Physio students enjoy practical learning | PHOTOS

A group of 20 second-year physiotherapy students from Adelaide have been undertaking unique, hands-on learning activities at the University of South Australia Whyalla Campus over the past week.

The students were tasked with treating model patients at the on-campus physiotherapy ward as well as learning first hand the struggle of living with a physical disability by using empathy suits.

Physiotherapy Program Director Gisela Van Kessel said the centre was a facility that the students did not have access to in the city, so it was a fantastic opportunity for them to learn in a practical way.

"The students got to practice what they would do in a real ward setting. It's a very safe learning environment for them so if they make a mistake, they can go back and fix what went wrong," she said.

"They get to learn through both failure and success."

Ms Van Kessel said the patient case studies were tailored to fit the experience level of the students, who are tackling their first clinical experience.

"There's usually one core theme in the patient's story, so today they're getting a patient out of bed who has had abdominal surgery or treating a patient who has a chronic pulmonary disease," she said.

"They're practicing asking questions around those conditions so they can work out the best treatment plan."

Student Thomas Kostakis said the activities had been a 'wonderfully intense' experience.

"I do think this will give us a good advantage for next year when we're thrown in the deep end with live placements," he said.

"It's good to get all our mistakes out of the way now before we see real patients with real conditions."

The other main task for the students was using empathy suits which simulate a physical disability. One group of students played the role of the disabled while another group played the role of their carers.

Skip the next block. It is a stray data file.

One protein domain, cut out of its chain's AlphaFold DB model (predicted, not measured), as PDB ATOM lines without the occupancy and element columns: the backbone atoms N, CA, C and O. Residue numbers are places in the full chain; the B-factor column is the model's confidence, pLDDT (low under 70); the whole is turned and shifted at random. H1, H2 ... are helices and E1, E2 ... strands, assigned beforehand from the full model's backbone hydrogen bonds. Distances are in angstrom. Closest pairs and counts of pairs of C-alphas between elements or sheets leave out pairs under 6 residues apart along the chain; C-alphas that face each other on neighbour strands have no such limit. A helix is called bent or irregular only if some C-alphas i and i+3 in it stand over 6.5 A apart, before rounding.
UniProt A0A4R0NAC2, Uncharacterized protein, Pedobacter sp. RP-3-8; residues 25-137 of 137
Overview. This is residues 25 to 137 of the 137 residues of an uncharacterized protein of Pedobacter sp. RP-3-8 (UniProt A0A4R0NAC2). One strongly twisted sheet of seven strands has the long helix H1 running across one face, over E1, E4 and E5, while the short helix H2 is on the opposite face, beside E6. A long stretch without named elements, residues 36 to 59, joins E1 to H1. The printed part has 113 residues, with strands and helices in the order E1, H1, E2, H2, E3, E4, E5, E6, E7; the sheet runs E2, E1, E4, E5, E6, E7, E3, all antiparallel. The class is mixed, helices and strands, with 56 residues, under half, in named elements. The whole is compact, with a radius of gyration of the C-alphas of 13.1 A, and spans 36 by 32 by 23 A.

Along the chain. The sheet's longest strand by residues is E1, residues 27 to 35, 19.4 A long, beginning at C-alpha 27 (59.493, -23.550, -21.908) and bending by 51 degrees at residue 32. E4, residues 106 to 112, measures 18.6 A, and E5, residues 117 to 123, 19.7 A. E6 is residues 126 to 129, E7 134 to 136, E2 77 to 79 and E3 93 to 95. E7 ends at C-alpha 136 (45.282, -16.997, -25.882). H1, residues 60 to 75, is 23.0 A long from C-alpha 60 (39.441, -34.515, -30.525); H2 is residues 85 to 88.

The groups were then challenged with completing basic tasks like traveling to the Westland Shopping Centre to do shopping and then using the ingredients to cook meals.

UniSA Associate Professor of Rural Health and Training Sara Jones said the empathy suits had straps and pulleys attached that were used to pull a person's limb into a fixed position.

"We can replicate the position someone's limb would be in if they had a stroke, a substantial knee injury or arthritis," she said.

"We can do it for both upper limbs and lower limbs, we also have additional straps that can limit students ability to bend over or bend their arm."

Ms Jones said the carers were then challenged with supporting the disabled student.

"They had to then think about the issues they are facing like getting in and out of a community bus or car, and what the limitations are," she said.

"These students as practitioners need to be considering the carer as well as the individual that is living with the disability."

Student Jessica Hildenbrandt, who was given a suit they replicated a significant knee and back injury, said it was 'all the little things' that made life a struggle.

"While we were shopping it was hard to get coins out of your purse or reach an item on the shelf, it's all the little things that are suddenly now really exhausting," she said.

"As a future physio it makes you realise that getting people with a disability out into the community can be a really challenging thing from them to do."